The heart over reason: Is it good to follow the desires of my heart? Many people have a dilemma that does not allow them to choose whether to follow their heart’s desires or to heed the voice of reason in their brain. This can happen at any stage of life, be it infancy, childhood, adolescence, or adulthood.
In turn, this can lead to big identity problems and affect the efficiency of people’s decision-making. For this reason, people must form a critical sense that allows them to decide between reason or their heart.
In this article, we show you how to choose between the heart and reason. Considering that the final decision you make depends on your needs and the circumstances you are experiencing since there is no specific rule to deal with these dilemmas.
The heart over reason: Which is the reason?
To know what reason is, we must investigate, above all, language. We must analyze the use of this term in different areas.
Is rationality a property or just a human capacity? Is thinking the same as understanding? Philosophers have analyzed these questions throughout history. At present, we understand rationality as a plural concept whose meaning and function depend on the application.
The person asking this question wants to know what we mean by reason and usually expects a definition. However, we cannot give this initially, but, in the best of cases, as a result of a proper investigation. But how is the question of reason investigated? There is only one way: through language. We must clarify how we use the word reason in areas familiar to us and ask ourselves how this use fits with what we normally propose in such contexts.
In day-to-day life, the noun reason arises rather rarely, although sometimes we say that it is possible that someone listens to reasons or doubts the government’s reason. But its corresponding adjective -reasonable- is more familiar and rich in meaning: for example, we consider statements, conclusions, decisions, rules, or institutions to be reasonable when they are understandable, sensible, convincing, adequate, or appropriate.
Sometimes we refer by this, attributively, to the content of what we judge and, adverbially, to its realization. Something can be reasonable or unreasonable, not only as a result but also as a process.
Our grammar indeed suggests considering reason as an abstract object about which this or that can be asserted. However, we can avoid it if we remember what we mean when we ask someone to listen to reason. We could just as well say, “Be reasonable!” in saying this, we appeal to the fact that they can do something reasonable; that is exactly as a skill, a faculty (as the philosophers say), or ability.
In Molière’s comedy The Misanthrope, of 1666, it is said: “Man is a rational being; whoever believes it has never been a man”. These words refer to the old definition, coming from the Middle Ages, of the human being as a “rational living being” (animal rationale). But nobody seriously believes that we are always rational because that is part of our essence. But it is that they did not want to affirm that either.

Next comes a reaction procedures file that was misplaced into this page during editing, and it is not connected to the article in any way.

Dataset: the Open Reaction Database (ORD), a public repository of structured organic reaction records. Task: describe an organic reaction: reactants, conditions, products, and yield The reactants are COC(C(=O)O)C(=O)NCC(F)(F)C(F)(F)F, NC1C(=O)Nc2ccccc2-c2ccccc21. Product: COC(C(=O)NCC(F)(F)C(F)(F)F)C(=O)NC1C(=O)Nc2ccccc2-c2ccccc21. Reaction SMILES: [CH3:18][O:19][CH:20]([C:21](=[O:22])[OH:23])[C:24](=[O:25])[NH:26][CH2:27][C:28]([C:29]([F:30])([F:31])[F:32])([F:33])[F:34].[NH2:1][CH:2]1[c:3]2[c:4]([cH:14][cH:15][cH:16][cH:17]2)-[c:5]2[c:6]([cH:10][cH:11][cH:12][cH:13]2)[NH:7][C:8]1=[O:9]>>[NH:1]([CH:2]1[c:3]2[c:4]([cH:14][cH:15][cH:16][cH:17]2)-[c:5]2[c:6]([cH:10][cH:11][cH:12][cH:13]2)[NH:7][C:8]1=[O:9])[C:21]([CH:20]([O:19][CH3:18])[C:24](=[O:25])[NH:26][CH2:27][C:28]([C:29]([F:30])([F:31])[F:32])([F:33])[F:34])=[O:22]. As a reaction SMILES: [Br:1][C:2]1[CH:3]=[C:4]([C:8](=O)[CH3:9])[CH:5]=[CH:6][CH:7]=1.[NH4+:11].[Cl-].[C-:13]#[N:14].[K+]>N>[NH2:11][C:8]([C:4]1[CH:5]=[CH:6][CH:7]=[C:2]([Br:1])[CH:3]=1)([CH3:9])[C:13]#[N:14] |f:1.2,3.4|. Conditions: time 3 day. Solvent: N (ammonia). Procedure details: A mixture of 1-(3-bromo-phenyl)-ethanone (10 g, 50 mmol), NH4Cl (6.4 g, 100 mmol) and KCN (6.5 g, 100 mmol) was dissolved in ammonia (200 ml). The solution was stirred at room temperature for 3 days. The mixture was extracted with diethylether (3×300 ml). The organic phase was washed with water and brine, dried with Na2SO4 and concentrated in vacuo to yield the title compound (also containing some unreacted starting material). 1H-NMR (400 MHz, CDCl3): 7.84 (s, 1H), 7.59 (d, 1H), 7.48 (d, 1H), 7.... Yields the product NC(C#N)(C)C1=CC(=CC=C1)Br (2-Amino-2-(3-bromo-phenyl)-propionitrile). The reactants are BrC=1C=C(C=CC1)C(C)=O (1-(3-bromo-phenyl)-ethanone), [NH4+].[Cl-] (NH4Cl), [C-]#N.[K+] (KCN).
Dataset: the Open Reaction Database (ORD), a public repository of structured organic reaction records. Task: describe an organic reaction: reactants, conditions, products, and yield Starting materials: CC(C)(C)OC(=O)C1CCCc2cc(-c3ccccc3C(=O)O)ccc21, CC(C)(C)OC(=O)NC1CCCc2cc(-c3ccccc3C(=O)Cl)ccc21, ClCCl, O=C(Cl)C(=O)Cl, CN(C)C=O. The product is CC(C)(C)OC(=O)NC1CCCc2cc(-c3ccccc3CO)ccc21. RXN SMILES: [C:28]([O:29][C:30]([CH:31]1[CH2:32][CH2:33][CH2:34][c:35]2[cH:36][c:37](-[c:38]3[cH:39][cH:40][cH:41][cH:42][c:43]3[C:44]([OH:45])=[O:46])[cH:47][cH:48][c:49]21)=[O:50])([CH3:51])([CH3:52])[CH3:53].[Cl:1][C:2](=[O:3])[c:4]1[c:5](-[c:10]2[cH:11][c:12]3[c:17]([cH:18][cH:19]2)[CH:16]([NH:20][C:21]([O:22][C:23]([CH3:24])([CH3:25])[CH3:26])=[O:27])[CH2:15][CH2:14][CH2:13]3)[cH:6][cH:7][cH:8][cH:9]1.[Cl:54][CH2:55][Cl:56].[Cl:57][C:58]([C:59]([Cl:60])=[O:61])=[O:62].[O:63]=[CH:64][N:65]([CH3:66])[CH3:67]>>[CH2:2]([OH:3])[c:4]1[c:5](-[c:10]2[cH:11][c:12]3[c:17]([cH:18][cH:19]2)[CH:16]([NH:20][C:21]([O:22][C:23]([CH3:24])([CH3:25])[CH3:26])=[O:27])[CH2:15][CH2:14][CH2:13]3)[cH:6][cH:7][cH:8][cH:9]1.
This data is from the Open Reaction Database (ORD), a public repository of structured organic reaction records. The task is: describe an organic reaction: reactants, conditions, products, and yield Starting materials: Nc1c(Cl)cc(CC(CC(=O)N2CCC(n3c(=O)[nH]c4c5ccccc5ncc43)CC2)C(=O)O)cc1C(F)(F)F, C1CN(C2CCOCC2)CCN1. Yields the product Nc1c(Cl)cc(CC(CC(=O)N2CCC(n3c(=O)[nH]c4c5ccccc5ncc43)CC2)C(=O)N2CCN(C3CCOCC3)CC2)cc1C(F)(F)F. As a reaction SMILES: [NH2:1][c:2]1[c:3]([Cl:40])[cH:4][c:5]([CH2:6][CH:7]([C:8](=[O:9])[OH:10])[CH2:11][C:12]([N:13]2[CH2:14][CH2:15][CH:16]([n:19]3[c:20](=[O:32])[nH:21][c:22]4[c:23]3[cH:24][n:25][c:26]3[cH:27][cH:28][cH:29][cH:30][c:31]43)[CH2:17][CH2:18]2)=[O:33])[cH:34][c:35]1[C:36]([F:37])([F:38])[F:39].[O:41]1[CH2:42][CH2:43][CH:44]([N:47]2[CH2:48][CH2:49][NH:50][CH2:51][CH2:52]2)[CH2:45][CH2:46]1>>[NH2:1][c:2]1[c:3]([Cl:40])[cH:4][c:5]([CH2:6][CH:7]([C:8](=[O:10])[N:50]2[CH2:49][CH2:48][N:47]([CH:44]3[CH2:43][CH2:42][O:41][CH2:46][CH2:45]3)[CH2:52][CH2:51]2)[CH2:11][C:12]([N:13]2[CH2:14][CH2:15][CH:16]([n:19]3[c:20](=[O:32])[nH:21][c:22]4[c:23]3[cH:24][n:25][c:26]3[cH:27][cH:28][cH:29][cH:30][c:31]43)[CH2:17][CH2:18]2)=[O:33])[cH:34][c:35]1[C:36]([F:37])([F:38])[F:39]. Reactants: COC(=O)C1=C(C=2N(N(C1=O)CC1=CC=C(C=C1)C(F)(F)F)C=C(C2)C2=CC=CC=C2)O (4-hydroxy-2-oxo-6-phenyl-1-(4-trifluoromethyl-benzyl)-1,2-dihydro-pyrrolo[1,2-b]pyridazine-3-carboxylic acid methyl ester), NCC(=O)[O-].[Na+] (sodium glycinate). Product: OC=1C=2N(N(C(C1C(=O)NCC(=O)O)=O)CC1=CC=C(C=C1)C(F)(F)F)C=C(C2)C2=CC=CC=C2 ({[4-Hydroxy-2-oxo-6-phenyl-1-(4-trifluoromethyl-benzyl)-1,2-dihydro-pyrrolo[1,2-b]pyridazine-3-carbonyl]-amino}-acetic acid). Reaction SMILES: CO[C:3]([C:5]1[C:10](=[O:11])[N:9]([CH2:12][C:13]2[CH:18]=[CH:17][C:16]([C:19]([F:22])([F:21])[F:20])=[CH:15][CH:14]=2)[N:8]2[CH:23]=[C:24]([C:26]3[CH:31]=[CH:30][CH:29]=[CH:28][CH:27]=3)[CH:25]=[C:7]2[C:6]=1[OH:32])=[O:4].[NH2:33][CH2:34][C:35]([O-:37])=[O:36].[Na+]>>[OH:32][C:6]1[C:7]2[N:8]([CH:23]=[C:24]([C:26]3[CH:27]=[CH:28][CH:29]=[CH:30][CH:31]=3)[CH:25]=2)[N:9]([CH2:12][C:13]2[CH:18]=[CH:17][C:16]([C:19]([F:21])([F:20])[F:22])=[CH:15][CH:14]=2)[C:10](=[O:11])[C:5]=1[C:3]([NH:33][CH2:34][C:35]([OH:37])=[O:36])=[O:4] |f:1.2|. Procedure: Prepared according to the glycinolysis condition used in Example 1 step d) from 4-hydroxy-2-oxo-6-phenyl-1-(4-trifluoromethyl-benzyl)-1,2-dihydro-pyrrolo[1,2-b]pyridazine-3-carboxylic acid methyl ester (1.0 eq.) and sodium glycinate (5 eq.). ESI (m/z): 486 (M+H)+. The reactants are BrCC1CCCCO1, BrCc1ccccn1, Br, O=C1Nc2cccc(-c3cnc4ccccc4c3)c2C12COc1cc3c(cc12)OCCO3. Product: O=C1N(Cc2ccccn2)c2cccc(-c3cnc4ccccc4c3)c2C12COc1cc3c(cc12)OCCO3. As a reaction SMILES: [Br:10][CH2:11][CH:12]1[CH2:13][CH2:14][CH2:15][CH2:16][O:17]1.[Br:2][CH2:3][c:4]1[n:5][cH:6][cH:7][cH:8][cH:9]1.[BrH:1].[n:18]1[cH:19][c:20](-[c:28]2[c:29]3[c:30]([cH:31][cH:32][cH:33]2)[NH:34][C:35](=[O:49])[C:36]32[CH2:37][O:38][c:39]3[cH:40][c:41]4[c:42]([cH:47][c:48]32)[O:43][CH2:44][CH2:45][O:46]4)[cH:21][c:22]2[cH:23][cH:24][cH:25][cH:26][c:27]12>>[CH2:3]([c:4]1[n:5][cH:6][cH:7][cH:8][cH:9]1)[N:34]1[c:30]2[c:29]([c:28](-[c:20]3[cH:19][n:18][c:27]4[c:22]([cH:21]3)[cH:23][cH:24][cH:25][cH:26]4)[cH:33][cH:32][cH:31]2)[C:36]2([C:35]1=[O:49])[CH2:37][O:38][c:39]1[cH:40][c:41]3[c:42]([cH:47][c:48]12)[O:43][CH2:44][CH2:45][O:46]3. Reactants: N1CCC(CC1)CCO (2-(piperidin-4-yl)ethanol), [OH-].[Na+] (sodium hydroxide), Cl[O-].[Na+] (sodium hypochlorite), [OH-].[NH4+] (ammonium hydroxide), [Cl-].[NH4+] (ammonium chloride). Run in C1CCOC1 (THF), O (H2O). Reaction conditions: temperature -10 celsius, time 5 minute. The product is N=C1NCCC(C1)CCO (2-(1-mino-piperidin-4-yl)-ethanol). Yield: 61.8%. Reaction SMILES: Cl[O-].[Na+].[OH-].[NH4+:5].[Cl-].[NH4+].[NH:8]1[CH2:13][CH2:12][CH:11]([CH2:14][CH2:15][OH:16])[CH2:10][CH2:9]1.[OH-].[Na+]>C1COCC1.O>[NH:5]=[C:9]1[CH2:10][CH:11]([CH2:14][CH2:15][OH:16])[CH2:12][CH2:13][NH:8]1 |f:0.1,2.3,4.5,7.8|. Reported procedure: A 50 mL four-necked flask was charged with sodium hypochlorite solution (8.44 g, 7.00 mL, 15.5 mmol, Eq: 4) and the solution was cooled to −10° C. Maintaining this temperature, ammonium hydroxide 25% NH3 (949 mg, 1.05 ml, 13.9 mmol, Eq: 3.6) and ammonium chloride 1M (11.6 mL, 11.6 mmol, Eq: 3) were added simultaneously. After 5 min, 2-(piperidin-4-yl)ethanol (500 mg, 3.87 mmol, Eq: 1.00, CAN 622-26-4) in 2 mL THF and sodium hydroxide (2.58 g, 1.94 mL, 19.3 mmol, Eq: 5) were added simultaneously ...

With rationalization as defining the human being, they never referred to a permanent property, but always to a capacity. Only in that sense can rational beings be rational, but also irrational. In this second case, we use the predicate in an evaluative or normative sense.
On the contrary, it would never occur to us to reproach our dog for not being rational; we know it is irrational or lacking in reason from the perspective of the values and norms being rational. In this sense, Immanuel Kant proposed the following correction: to rule out the Molière misunderstanding. We would have to understand a man, not as an animal rationale, but as a “being capable of reasoning.”
The heart over reason: Benefits of learning to reason
When there is a conflict between mind and heart, many people try to position themselves. On the one hand, some believe that reason is superior to feelings because letting ourselves get carried away by them makes us vulnerable. Some believe that emotion is essential to love others, and that love moves us.
The truth is that all are partly right. The human being is characterized by having reason and heart, and both form a whole that cannot be divided. Separately, they are dangerous: the mind uses logic but forgets what you feel; the heart guides you, but it can make mistakes.
If you don’t know what to do, starting by listening to your head is a good option. First, because it is in charge of thinking, arguing, and establishing good sense to your most intimate being. Second, because it is your mind that will put the grain of sanity that you may be missing.
Advantages and disadvantages of following the desires of the heart
Ambition is healthy and positive when developing projects and works as a motor that invites us to improve, grow, or progress, to abandon conformism and mediocrity, and work on willpower. Ambition is healthy when the desired objective and the means employed to achieve it are reasonable.
Ambitious people who desire to improve themselves daily to go further have a positive ambition because everything is possible with determination, effort, and dedication. Positive ambition gives the motivation and determination necessary to achieve goals and objectives in life.
These tips to learn to choose between the heart and reason should be of good help for you to make the right decisions regarding seeing yourself in one of these dilemmas.